Former Vivendi CEO Jean-Marie Messier told a U.S. jury he never, never, never committed fraud as he took the stand on Friday in a civil trial pitting international shareholders against the French conglomerate and former top executives.
Messier, the first defense witness in the securities fraud trial that opened six weeks ago, compared the strategy he was trying to implement for Vivendi
He said in Manhattan federal court that Vivendi was essentially developing technologies of the future to bring all entertainment to any screen, anywhere, anytime.
A class-action lawsuit, filed in 2002, accuses the company, Messier and former Chief Financial Officer Guillaume Hannezo of hiding Vivendi's true financial condition before a $46 billion three-way merger with Seagram Co and Canal Plus.
Some of my management decisions turned wrong, but fraud? Never, never, never, Messier, dressed in a gray suit, told the jury in a trial expected to last another month.
He acknowledged that it was in Vivendi's interests for him to resign at the end of June 2002, and that the company's share price dropped sharply in 2001 and 2002. He said he felt sad for investors and really hurt by the allegations against him.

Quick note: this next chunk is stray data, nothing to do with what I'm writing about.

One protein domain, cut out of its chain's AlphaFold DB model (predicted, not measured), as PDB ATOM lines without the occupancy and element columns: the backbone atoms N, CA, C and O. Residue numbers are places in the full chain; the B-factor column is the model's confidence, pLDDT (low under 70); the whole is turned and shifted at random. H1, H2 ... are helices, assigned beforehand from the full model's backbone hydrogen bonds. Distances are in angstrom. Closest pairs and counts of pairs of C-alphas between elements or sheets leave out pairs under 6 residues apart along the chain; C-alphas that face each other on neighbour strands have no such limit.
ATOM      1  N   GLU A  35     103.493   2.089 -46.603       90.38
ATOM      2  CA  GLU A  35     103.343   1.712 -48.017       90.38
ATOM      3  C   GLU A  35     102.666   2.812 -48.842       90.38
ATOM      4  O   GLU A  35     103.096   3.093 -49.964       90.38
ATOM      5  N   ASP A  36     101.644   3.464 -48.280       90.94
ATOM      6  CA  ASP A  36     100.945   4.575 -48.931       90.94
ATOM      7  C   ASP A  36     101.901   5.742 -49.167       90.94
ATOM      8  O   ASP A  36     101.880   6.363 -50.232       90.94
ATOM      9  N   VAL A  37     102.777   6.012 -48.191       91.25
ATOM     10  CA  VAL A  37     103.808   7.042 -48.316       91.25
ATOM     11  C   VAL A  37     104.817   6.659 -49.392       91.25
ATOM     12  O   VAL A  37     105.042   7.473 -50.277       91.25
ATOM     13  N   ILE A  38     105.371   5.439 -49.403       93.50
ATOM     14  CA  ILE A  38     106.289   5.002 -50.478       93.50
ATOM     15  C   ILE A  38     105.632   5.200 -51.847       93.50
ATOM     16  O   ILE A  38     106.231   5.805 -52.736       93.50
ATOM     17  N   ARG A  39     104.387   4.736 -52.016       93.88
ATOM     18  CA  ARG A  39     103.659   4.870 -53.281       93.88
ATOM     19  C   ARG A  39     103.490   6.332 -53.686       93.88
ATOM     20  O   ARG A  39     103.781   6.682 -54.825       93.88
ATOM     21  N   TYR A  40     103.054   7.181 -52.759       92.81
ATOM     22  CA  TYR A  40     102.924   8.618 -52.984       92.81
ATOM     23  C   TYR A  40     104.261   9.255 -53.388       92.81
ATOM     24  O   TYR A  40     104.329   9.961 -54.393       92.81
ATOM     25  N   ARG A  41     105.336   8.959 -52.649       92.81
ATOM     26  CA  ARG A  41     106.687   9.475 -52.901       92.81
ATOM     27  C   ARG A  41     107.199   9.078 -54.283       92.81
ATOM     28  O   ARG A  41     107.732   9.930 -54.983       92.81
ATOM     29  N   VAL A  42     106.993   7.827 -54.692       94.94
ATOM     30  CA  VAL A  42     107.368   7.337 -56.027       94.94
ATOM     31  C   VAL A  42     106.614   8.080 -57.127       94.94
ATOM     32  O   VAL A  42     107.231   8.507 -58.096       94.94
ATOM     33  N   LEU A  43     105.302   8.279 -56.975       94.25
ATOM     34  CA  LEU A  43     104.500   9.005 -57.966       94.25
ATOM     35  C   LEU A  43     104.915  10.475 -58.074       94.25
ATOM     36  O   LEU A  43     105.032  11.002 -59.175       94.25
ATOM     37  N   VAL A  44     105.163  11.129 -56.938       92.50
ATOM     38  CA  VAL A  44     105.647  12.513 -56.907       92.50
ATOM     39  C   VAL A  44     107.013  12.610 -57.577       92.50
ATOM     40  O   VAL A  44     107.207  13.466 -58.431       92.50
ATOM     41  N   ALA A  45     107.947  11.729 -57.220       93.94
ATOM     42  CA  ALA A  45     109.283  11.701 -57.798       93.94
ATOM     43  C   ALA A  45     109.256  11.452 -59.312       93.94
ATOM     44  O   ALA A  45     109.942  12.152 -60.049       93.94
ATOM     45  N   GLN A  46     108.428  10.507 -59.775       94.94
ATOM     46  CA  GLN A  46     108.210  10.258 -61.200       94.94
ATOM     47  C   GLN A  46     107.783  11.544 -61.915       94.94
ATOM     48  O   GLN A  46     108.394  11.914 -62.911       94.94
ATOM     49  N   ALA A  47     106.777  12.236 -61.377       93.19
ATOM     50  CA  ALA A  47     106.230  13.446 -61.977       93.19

In opening statements on October 6, shareholders' lawyer Arthur Abbey told the jury that a wide-ranging group of investors who bought Vivendi stock between October 2000 and August 2002 were deliberately misled by Messier and Hannezo at a time when Vivendi's debt soared out of control.
The shareholders are seeking unspecified damages.
Messier said the risks of the company's strategy were disclosed to the public and that apart from business mistakes, there were other reasons that Vivendi ran into financial trouble.
The vision was right but we were too early, he said.
Messier also said that in 2001 and 2002, events such as the September 11, 2001, attacks, the bursting of the dot-com bubble and the bankruptcies of Enron and WorldCom contributed to the problems because we did not foresee any of them.
Messier said an allegation that he engineered investor losses was a blatant lie.
While acknowledging that he made business mistakes, he denied concealing liquidity problems, misstating earnings or encouraging others to do so, or pursuing personal wealth to the detriment of the company.
Messier told the court that after a long, tough period following his departure from Vivendi, he now headed up Messier Partners, advising companies and institutions on business strategy. One of his projects is helping countries in Africa develop digital technology.
The case is In re Vivendi Universal, S.A. Securities Litigation 02-05571 in U.S. District Court for the Southern District of New York (Manhattan)
(Reporting by Grant McCool; editing by John Wallace)